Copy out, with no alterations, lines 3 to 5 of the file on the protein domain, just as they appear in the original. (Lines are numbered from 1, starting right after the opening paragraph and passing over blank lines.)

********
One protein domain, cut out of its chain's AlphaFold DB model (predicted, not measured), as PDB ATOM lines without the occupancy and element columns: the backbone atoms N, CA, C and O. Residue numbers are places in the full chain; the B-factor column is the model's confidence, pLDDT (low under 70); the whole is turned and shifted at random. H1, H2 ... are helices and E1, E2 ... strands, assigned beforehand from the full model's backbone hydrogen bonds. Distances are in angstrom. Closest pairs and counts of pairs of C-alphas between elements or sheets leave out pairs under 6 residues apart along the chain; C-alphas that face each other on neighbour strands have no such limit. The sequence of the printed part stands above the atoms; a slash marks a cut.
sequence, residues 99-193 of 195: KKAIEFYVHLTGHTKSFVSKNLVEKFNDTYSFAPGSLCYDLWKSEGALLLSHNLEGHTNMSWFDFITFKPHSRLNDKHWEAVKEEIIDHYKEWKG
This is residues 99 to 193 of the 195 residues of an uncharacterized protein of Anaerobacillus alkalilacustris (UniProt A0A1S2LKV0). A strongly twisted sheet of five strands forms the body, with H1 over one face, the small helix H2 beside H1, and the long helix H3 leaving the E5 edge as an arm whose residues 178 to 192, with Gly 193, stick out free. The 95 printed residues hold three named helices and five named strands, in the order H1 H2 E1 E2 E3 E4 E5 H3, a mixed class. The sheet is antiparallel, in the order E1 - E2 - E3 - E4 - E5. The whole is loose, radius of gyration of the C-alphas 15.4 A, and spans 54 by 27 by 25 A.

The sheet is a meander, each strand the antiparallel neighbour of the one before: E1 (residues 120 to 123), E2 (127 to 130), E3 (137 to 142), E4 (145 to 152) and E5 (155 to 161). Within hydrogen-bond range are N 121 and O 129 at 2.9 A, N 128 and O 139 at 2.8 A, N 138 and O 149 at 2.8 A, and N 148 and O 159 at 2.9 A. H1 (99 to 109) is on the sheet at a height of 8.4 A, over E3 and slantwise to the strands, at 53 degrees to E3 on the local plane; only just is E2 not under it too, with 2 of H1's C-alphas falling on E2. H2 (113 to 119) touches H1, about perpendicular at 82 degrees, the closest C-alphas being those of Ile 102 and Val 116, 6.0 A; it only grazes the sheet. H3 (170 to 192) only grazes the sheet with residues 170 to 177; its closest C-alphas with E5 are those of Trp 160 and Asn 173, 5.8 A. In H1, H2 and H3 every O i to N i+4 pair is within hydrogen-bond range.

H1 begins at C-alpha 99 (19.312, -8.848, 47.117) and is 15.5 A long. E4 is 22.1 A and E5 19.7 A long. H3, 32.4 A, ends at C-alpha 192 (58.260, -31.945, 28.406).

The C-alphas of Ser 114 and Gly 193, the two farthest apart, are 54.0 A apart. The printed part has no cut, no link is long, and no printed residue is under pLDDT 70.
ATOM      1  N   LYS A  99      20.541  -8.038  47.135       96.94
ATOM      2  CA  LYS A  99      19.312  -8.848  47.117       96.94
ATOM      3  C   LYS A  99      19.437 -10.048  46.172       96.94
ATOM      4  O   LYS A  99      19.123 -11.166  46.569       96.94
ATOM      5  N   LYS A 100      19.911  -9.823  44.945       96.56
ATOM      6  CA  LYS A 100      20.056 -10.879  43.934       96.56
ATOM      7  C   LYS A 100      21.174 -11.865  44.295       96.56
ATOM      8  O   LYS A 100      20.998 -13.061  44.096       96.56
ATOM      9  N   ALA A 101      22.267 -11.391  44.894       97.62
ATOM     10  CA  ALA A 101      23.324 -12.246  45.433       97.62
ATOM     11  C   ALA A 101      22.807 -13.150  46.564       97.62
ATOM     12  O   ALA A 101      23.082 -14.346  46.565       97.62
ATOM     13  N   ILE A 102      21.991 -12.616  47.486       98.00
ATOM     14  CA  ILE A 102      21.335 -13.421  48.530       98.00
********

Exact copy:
The sheet is a meander, each strand the antiparallel neighbour of the one before: E1 (residues 120 to 123), E2 (127 to 130), E3 (137 to 142), E4 (145 to 152) and E5 (155 to 161). Within hydrogen-bond range are N 121 and O 129 at 2.9 A, N 128 and O 139 at 2.8 A, N 138 and O 149 at 2.8 A, and N 148 and O 159 at 2.9 A. H1 (99 to 109) is on the sheet at a height of 8.4 A, over E3 and slantwise to the strands, at 53 degrees to E3 on the local plane; only just is E2 not under it too, with 2 of H1's C-alphas falling on E2. H2 (113 to 119) touches H1, about perpendicular at 82 degrees, the closest C-alphas being those of Ile 102 and Val 116, 6.0 A; it only grazes the sheet. H3 (170 to 192) only grazes the sheet with residues 170 to 177; its closest C-alphas with E5 are those of Trp 160 and Asn 173, 5.8 A. In H1, H2 and H3 every O i to N i+4 pair is within hydrogen-bond range.

H1 begins at C-alpha 99 (19.312, -8.848, 47.117) and is 15.5 A long. E4 is 22.1 A and E5 19.7 A long. H3, 32.4 A, ends at C-alpha 192 (58.260, -31.945, 28.406).

The C-alphas of Ser 114 and Gly 193, the two farthest apart, are 54.0 A apart. The printed part has no cut, no link is long, and no printed residue is under pLDDT 70.